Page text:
Well, you do leave the theater humming the tunes! Irving Berlin’s “You’re Just In Love” walked all the way down W. 55th Street with me to the F train.
As is often the case at New York City Center’s well-regarded Encores! series, nostalgia is the prime mover of audience sentiment. Last night’s audience loved every single minute of Call Me Madam. The place was jammed — looked like a sell out. Given the vintage of the crowd, underscored by the Rollator parking lot just outside the Gents, and the high shine bouncing off those comb-overs, this was a crowd primed for nostalgia.
So let me just say it. I found the first act annoying, the songs overlong to the point of tedium. (That may say more about my attention span than anything else.) That said, the second act delivers. It benefits by reprising “It’s a Lovely Day Today,” a charming duet with Jason Gotay and Lauren Worsham, which you loved in act one, and probably always have.
Act two also leans heavily on the durable chemistry between Carmen Cusack and Jason Gotay as they engage the harmonies of “You’re Just In Love.” What’s more, we get one of Berlin’s affectionate tributes to vaudeville, with the roistering trio of Brad Oscar, Stanley Wayne Mathis, and Adam Heller, as they deliver “They Like Ike,” replete with straw hats and time-steps. I’m saying the second act gets it done.
It’s a 7:30 curtain, although management relies on the indulgence of an audience rich with regulars. First, Encores! artistic director Jack Viertel recaps a short history of City Center; then there is a short film tribute to City Center, and finally the curtain rises revealing the star of the show to my thinking — the orchestra. Under the certain hand of Rob Berman, the Encores! orchestra moves stylishly through the rich and memorable magic of Berlin’s score.
They’re wonderful, everything an orchestra ought to be. What’s great here is the orchestra remains the leading character throughout. You are not allowed to forget them down there in the pit nor to wonder if they’re recorded. They should join all the unions — while they are musicians first, they are also backdrop, scenery and comic relief. (although I don’t think there’s a union for that.)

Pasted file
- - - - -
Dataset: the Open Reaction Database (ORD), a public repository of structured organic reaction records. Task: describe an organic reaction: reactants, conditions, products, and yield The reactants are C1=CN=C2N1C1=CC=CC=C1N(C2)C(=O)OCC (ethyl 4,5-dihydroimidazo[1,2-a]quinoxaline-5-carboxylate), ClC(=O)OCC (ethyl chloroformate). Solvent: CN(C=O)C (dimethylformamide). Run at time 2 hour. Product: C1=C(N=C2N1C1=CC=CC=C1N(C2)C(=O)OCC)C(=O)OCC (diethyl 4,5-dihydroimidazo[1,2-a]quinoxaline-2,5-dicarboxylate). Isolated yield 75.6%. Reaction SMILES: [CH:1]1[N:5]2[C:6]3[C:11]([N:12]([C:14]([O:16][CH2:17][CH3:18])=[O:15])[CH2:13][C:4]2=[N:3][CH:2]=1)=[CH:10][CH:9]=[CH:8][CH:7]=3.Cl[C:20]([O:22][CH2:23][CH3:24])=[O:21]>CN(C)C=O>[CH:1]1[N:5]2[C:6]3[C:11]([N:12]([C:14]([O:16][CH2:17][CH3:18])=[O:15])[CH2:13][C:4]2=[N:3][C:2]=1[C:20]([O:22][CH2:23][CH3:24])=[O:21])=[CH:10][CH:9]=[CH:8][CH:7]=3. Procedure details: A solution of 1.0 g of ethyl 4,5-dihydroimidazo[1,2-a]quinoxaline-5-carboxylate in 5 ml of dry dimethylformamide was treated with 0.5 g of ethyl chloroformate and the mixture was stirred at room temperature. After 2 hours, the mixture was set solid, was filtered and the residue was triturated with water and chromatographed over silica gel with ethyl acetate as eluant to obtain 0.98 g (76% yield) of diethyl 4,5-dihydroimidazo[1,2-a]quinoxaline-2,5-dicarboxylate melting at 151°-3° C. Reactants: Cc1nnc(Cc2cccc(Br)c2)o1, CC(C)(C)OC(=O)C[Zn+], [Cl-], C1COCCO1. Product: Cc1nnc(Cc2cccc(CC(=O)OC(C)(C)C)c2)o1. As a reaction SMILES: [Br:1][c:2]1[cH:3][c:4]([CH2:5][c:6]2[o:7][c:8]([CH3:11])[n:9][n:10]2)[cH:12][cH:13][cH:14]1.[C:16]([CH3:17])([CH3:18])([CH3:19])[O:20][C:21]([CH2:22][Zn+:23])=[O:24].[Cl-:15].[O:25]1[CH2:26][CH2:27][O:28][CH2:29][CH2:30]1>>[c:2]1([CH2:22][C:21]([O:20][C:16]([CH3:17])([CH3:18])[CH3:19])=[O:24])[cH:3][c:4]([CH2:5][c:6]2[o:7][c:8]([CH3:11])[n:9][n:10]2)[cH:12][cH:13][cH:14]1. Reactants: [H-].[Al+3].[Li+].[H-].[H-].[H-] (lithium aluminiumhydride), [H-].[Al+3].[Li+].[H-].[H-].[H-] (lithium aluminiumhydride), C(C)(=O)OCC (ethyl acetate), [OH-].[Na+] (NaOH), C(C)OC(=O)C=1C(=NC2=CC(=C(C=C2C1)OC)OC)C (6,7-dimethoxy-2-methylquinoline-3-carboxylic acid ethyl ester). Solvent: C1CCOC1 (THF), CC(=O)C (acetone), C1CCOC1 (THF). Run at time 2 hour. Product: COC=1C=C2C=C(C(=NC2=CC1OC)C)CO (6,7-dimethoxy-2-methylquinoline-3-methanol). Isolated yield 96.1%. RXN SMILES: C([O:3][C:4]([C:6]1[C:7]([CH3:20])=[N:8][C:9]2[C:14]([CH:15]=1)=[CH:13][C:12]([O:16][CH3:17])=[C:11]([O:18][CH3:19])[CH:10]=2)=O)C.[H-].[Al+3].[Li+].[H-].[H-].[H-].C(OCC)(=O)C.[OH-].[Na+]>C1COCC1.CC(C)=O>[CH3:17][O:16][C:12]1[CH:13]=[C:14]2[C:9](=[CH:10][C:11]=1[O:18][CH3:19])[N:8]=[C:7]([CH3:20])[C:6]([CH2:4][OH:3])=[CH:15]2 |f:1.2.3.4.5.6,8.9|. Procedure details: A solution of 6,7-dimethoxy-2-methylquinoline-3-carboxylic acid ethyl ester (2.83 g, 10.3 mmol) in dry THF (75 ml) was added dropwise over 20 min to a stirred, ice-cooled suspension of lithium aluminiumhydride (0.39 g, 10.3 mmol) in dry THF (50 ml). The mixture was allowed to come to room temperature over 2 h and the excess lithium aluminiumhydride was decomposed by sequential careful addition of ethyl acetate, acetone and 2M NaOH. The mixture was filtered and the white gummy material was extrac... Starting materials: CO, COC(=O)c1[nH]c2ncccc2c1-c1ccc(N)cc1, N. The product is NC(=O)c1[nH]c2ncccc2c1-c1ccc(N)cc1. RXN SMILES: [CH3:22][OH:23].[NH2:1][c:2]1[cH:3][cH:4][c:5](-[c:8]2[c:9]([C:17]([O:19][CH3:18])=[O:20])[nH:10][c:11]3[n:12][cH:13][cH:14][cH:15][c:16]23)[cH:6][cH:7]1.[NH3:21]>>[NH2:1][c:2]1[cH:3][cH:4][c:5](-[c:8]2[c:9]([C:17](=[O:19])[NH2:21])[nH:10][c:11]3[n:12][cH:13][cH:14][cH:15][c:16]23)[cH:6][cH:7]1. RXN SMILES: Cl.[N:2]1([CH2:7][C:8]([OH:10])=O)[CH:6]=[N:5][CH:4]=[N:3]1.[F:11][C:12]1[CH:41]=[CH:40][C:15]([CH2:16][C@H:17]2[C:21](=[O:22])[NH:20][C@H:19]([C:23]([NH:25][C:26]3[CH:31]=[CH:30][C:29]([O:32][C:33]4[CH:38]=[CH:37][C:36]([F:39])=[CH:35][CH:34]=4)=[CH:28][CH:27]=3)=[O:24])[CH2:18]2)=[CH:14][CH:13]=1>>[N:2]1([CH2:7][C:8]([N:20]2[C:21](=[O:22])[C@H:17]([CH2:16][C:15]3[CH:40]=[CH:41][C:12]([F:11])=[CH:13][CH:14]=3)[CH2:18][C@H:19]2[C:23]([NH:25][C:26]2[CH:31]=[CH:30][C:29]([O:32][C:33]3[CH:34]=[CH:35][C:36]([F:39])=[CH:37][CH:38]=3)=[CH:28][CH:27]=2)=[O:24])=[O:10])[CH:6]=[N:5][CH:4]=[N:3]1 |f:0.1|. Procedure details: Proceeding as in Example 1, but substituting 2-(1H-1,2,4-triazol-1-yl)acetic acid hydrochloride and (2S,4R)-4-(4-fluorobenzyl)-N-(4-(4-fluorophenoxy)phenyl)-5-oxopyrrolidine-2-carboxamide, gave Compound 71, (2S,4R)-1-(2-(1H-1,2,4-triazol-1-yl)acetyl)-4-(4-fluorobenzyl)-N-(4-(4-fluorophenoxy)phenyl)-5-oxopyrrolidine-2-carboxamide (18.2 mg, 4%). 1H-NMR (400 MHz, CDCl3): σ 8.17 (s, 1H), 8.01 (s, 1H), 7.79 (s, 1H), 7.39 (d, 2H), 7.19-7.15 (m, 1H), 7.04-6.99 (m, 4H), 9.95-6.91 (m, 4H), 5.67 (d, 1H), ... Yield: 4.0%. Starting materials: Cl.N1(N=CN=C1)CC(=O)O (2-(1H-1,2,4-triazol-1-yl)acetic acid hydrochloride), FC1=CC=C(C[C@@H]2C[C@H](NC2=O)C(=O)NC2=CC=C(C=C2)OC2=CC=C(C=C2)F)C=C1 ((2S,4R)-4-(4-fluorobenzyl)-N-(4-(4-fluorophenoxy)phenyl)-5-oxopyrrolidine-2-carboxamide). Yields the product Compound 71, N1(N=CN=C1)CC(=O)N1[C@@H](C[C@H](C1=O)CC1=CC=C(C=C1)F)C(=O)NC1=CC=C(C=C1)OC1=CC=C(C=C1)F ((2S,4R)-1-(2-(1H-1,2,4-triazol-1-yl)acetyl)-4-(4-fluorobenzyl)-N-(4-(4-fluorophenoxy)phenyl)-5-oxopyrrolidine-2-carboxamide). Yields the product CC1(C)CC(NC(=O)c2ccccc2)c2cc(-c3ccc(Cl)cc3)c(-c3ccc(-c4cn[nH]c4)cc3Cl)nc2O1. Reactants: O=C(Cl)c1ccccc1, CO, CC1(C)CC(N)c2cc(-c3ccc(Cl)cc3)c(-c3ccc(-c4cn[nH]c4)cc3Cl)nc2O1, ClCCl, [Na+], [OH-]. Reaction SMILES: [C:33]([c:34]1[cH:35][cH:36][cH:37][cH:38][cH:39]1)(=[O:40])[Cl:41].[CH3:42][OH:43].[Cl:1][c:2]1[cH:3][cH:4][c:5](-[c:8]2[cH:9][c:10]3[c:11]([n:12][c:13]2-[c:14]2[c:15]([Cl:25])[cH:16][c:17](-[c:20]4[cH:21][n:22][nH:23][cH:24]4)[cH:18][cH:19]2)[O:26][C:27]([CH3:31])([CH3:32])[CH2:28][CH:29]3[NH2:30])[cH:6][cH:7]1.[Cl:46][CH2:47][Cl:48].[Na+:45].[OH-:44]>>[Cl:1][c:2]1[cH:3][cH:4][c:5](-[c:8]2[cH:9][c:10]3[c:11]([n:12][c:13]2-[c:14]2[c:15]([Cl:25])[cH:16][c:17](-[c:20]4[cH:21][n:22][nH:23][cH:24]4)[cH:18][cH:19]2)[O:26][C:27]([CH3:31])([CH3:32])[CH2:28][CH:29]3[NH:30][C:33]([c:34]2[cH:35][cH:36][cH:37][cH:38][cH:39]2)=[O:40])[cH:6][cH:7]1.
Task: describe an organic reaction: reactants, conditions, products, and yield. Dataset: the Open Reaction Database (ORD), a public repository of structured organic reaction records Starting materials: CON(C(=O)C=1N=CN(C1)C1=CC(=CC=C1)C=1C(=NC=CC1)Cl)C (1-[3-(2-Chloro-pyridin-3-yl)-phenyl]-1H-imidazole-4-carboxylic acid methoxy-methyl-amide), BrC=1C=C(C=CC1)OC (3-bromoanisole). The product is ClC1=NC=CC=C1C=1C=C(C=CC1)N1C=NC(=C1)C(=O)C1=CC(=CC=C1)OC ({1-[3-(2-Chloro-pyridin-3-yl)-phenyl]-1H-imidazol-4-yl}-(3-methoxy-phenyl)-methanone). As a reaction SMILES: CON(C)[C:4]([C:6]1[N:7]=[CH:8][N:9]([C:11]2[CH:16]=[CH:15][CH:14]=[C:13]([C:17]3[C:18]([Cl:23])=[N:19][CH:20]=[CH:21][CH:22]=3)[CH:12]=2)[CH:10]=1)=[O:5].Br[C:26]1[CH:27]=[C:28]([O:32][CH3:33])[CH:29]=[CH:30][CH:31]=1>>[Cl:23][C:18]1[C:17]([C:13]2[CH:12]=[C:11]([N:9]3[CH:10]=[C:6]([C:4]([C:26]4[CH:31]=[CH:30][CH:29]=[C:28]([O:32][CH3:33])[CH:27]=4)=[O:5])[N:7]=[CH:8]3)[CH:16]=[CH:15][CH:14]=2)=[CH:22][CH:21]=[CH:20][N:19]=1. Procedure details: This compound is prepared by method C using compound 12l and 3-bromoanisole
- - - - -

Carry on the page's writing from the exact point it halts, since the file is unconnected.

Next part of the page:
It’s a huge company, offering up a handful of shiny moments. Worsham and Gotay as the young couple are spot on. Michael Benjamin Washington is winningly pretentious; the leads are reliable, and near the close, a couple of comic icons stroll into the action with a bit of business.
There were a few, but then again too few to mention, moments when the cast went up on lines which makes you wonder just how much time do they get for rehearsal. The dancers were on it. No matter what part of them hurt, they convinced us it was huge fun up there. And, bottom line, despite my first act issues, I’d buy a ticket — it was fun to be there.
(Photo by Stephanie Berger)
"[Ethel] Merman’s clarion voice, brusque style and ha-cha-cha exuberance made her musical theater’s indispensable star for decades. But it also made most of the vehicles tailored to her gifts difficult fits for anyone else. That at any rate is the impression left by the pulse-lowering Encores! production of Call Me Madam that opened on Wednesday at City Center, directed by Casey Hushion and starring Carmen Cusack in the Merman role. Ms. Cusack, a strong performer in other circumstances — she emerged gleaming from the wreckage of Bright Star in 2016 — is overpowered here by material that, if it can work at all today, can do so only when rough-handled by a mauler."
Jesse Green for New York Times
"You can't begrudge Encores! for celebrating the 75th anniversary of its home base, City Center, by bringing back one of its biggest successes. Call Me Madam was the first entry of the company's second season back in 1995, and a lot was riding on it. Their first season had been critically well-received but unprofitable, and a hit was needed. The best way to have a hit is to get a star, and they got one in Tyne Daly, who scored a triumph in the lead role originally played by Ethel Merman in the 1950 Broadway production. It wasn't the first time Daly had proved she could make a role originated by Merman her own, having won a Tony as Rose in a 1989 Broadway revival of Gypsy. It would be terrific to report that the series' new production was equally invigorating. Sadly, Carmen Cusack, who was Tony-nominated for her Broadway debut in Steve Martin and Edie Brickell's Bright Star, doesn’t quite have the larger-than-life presence necessary to lift this flimsy star vehicle. She does, however, have a gorgeous voice and charm to spare, and these assets, along with Irving Berlin's terrific score and some deftly amusing supporting performances, make this Call Me Madam enjoyable if not spectacular."
Frank Scheck for Hollywood Reporter